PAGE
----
Bird Banding is for the birds


Last Saturday morning Ann and I were invited to observe the banding of birds at Dan Brown’s Hummer House, near Christoval, Texas.  When we arrived about 8:00 AM the mist nets were up and the bird snaring was under way.  The banding was done by Concho Valley Bird Banding, a licensed group led by Charles Floyd.  For those who are uninformed about bird banding, these licensed banders catch birds, document the specie, record age, etc, then attach tiny metal bands to the leg.  This band has information on it so the bird can be traced.

White-eyed Vireo in mist net

The birds are not endangered in any way.  The mist net is so called because it is so fine that you can walk into it without realizing it is there.  The banders locate the nets in locations where there is the most bird activity.  They wait an hour or so, then they “run” the nets, picking off the tiny birds, which they deposit in little pouches hanging from their jackets or belts.  They then return to their work area, which is a table set up nearby.  They examine the birds, record the pertinent data and attache the bands.  After photographing them, they are released.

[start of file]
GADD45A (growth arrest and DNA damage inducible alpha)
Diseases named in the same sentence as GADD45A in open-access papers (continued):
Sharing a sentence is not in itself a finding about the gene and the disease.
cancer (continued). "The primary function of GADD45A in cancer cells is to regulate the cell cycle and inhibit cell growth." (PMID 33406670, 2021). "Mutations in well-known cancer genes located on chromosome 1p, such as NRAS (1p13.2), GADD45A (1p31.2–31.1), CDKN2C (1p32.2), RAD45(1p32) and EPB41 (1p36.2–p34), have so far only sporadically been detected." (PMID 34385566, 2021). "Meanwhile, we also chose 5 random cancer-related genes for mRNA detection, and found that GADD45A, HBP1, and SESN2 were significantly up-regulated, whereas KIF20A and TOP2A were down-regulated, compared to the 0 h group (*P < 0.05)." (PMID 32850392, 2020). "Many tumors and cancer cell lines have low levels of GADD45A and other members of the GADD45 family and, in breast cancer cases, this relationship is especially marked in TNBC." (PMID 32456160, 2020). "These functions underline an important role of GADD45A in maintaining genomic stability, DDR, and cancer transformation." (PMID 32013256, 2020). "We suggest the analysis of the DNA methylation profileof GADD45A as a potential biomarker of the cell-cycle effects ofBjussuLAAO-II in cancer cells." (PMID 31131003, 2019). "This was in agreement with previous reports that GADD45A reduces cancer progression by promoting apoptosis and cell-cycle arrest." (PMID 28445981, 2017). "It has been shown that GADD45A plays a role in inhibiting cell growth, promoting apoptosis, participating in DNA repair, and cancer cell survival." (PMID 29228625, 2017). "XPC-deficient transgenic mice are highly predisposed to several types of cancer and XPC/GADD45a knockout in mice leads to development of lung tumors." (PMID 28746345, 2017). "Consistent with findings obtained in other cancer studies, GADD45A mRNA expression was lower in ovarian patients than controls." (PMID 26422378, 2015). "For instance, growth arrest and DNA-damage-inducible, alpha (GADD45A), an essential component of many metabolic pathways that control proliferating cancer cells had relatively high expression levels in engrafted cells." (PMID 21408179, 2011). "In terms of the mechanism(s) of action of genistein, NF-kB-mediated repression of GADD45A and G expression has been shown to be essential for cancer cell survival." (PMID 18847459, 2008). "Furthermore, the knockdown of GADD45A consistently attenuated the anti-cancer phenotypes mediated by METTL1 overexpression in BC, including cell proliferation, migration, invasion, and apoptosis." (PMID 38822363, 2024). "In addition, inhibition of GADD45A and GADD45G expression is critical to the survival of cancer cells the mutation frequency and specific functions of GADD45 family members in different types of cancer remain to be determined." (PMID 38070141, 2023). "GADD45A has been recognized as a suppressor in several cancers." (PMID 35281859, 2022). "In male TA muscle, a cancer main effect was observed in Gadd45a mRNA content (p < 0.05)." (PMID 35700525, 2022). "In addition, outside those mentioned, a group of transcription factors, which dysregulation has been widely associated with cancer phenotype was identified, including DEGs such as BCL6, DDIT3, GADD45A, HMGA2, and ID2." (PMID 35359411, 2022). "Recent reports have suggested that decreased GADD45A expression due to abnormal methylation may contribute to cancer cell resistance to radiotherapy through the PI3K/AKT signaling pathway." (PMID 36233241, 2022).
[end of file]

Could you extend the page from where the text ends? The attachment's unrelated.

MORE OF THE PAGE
Bander Charles Floyd running the nets

It is a great opportunity to get close-up photographs of the different species.  I have included here some of my images from there.

Painted Bunting

Indigo Bunting

Ladder-backed Woodpecker

Wilson's Warbler

Pine Siskin

I hope you have enjoyed this narrative and the images.  Click on any photo to see enlargements.

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15 thoughts on “Bird Banding is for the birds

  1. This is not only interesting but you have some wonderful photographs. My Mother, who lives in Florida, loved the painted bunting pair that visited her home for many seasons. She still talks about them and I will share your blog with her so she can see her favorite bird. Thank you!

  2. Beautiful, sharp images. It’s good to see them in-hand like that. It give such a good sense of scale. There is a place north of here that does banding and invites the public to participate. I hope to get up there this summer.

    • Thanks, Holly. You’re right, it was enjoyable photographing those birds up close. It was something different, however, I much more prefer photographing them in the natural habitat.

      Bob

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